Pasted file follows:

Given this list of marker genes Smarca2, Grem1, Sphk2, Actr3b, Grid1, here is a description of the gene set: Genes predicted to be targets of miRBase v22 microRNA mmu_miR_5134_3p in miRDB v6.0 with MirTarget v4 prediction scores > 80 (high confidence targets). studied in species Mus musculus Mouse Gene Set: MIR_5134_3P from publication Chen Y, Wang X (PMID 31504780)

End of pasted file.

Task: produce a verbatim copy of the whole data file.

Given this list of marker genes Smarca2, Grem1, Sphk2, Actr3b, Grid1, here is a description of the gene set: Genes predicted to be targets of miRBase v22 microRNA mmu_miR_5134_3p in miRDB v6.0 with MirTarget v4 prediction scores > 80 (high confidence targets). studied in species Mus musculus Mouse Gene Set: MIR_5134_3P from publication Chen Y, Wang X (PMID 31504780)